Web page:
Synthetic biology is a new area of interdisciplinary research that involves the application of engineering principles to biology. The field aims to (re-)design biological components and systems that do not already exist in the natural world.
It has the potential to impact a number of other fields such as biology, nanofabrication, and medicine. One big challenge for the discipline is that of ‘embedding computation in molecular contexts, in situations where electronic micro-controllers cannot be inserted.’
New language opens new possibilities for synthetic biology
The solution lies in the development of ways that can represent computations using molecular components. Researchers from the The University of Texas at Austin have offered a solution by creating CRN++, a new language for programming deterministic (mass-action) chemical kinetics in performing computations.
The research team's work has been pre-published on arXiv. In the paper, they go into detail about the new language and build a compiler that translates CRN++ programs into chemical reactions. "A key technical challenge of synthetic biology is to design a chemical controller that interacts within a cellular environment, achieving a particular task," Marko Vasic, one of the researchers who carried out the study, told.
"To achieve this, it is necessary to both engineer synthetic molecules and program them. Molecules interact via chemical reactions, and by programming molecules, we mean defining interaction rules (chemical reactions) between them."
While there have been exciting developments in DNA synthesis that have opened doors for molecule engineering. Researchers must first create ways to design the interaction rules (chemical reactions) to achieve a desired goal.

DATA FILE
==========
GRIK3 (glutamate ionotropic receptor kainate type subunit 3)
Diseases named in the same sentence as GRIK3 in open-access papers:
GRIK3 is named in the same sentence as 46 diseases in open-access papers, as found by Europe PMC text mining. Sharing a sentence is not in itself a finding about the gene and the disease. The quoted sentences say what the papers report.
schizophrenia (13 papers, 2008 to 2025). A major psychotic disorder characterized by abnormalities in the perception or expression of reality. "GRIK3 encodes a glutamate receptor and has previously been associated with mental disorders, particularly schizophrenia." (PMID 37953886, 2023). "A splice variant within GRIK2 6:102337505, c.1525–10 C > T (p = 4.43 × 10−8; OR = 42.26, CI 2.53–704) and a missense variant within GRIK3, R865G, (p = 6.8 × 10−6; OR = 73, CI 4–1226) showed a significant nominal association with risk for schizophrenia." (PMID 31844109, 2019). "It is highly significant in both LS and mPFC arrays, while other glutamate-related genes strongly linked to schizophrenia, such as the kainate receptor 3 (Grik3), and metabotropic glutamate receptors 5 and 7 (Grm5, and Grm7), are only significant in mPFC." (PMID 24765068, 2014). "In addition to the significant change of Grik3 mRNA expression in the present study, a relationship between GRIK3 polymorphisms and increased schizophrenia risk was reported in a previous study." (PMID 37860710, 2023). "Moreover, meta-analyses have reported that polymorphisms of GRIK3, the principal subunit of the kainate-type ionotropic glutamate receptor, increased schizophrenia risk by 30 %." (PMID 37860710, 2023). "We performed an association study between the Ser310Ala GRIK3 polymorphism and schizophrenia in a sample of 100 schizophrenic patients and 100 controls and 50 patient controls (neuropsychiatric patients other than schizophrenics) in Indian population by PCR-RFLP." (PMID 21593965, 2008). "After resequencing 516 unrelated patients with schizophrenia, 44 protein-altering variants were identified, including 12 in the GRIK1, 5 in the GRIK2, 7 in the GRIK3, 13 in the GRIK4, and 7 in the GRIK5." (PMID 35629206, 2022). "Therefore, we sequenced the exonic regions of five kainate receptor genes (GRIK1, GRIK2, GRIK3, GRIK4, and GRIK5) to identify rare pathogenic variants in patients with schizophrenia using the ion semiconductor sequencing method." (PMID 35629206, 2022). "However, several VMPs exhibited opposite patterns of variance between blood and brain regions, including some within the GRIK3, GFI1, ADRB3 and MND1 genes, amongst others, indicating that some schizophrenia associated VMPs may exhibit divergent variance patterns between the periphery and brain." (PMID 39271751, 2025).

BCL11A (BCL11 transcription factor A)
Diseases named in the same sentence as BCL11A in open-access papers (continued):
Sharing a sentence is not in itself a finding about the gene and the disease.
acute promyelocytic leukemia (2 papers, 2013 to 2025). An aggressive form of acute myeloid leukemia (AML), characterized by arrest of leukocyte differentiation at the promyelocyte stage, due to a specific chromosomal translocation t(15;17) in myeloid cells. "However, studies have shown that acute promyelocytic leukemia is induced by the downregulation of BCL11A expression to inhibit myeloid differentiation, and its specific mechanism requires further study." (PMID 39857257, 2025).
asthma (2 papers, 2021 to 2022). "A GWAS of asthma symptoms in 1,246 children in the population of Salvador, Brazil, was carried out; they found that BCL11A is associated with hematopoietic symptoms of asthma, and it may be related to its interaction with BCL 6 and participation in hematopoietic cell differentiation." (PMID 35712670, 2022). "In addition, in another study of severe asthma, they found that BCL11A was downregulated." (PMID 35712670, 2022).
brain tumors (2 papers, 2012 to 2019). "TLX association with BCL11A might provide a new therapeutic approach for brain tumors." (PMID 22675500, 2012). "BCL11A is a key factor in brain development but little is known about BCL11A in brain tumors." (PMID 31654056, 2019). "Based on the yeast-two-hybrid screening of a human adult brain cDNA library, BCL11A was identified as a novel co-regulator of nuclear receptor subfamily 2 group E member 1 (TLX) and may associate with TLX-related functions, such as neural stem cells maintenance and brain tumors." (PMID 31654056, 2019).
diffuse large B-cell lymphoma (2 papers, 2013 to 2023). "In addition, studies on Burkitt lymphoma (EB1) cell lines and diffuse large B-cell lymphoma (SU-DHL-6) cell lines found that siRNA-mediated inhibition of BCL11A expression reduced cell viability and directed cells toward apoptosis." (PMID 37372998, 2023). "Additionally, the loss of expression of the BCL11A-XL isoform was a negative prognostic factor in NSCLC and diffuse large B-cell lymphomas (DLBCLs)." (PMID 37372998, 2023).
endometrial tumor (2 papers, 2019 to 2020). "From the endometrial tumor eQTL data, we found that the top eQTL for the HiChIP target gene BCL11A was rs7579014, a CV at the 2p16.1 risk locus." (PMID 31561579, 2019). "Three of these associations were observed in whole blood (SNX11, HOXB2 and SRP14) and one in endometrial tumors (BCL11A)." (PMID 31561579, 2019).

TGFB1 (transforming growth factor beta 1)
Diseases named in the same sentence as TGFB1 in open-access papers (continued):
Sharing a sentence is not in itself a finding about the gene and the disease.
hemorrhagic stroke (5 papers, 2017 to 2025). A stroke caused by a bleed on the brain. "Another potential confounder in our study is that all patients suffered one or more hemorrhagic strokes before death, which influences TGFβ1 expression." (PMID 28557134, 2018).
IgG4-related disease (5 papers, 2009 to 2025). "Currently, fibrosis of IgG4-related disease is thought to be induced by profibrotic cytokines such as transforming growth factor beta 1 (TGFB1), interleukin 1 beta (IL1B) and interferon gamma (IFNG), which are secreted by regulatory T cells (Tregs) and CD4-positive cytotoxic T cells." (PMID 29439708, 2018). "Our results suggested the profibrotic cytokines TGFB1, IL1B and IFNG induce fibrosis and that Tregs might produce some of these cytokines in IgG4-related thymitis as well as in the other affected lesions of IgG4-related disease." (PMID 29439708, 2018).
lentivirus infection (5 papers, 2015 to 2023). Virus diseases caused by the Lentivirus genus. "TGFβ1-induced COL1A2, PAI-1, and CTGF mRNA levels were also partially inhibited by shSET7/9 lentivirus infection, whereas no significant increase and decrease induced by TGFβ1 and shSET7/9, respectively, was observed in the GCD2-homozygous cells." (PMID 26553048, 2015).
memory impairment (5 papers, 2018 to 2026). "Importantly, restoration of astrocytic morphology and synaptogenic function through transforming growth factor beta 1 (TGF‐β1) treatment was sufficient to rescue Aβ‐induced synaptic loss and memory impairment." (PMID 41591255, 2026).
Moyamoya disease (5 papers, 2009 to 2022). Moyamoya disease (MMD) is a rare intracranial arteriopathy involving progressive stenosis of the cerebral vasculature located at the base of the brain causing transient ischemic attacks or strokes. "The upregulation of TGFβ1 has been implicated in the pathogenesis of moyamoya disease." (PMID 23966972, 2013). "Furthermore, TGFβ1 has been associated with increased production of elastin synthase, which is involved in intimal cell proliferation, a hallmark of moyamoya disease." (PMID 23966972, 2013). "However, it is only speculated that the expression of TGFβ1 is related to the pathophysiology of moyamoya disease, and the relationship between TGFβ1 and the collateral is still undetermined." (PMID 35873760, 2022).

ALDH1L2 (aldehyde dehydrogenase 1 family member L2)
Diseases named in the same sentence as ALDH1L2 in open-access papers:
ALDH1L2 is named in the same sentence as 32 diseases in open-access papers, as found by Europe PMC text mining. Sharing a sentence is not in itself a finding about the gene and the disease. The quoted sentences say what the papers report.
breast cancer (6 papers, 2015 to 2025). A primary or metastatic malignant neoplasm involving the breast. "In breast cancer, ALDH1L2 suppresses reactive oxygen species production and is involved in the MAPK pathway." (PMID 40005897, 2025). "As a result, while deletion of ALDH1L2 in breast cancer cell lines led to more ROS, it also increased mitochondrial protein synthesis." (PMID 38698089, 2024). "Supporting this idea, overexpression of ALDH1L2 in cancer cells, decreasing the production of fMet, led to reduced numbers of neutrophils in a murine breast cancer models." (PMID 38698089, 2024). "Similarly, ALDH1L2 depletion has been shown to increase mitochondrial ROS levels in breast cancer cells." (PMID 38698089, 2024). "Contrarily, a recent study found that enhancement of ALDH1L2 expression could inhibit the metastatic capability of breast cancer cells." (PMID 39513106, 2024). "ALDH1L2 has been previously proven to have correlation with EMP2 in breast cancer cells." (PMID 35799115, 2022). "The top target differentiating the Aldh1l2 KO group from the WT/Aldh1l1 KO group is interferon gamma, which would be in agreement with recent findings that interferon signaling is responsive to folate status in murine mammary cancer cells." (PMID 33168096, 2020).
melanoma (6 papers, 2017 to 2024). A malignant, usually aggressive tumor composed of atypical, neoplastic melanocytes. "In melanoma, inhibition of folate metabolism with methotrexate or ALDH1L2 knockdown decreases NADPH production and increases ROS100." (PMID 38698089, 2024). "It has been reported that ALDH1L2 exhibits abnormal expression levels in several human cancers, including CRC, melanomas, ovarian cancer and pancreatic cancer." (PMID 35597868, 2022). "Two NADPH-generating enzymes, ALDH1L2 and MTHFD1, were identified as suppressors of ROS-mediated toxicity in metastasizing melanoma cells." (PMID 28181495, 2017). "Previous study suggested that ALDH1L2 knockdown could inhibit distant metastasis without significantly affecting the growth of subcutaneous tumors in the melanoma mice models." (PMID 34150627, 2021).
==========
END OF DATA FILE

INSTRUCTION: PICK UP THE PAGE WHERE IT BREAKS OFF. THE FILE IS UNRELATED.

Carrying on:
The aim of creating the CRN++ language was to develop a way to express the behavior of chemical reactions in a more intuitive way. The language's development team explain that CRN++ is based on two ideas: modularity and the use of an oscillator.
Synthetic biology has the potential to impact a wide range of research fields
"To the best of our knowledge, we are the first to provide an imperative programming language that complies with chemical reaction networks," Vasic said. "We open-sourced our code, including CRN++, as well as simulation framework, as we hope that this will make it easier for researchers to try out new approaches, and thus advance the area further."
The new language will likely help scientists working in the field of synthetic biology to achieve some of the field's broad aims including creating a catalog of standardized biological parts that can be used and synthesized quickly to build novel biological systems. As well as work in the field of applied protein design which looks to ‘redesign existing biological parts and expand the set of natural protein functions for new processes.’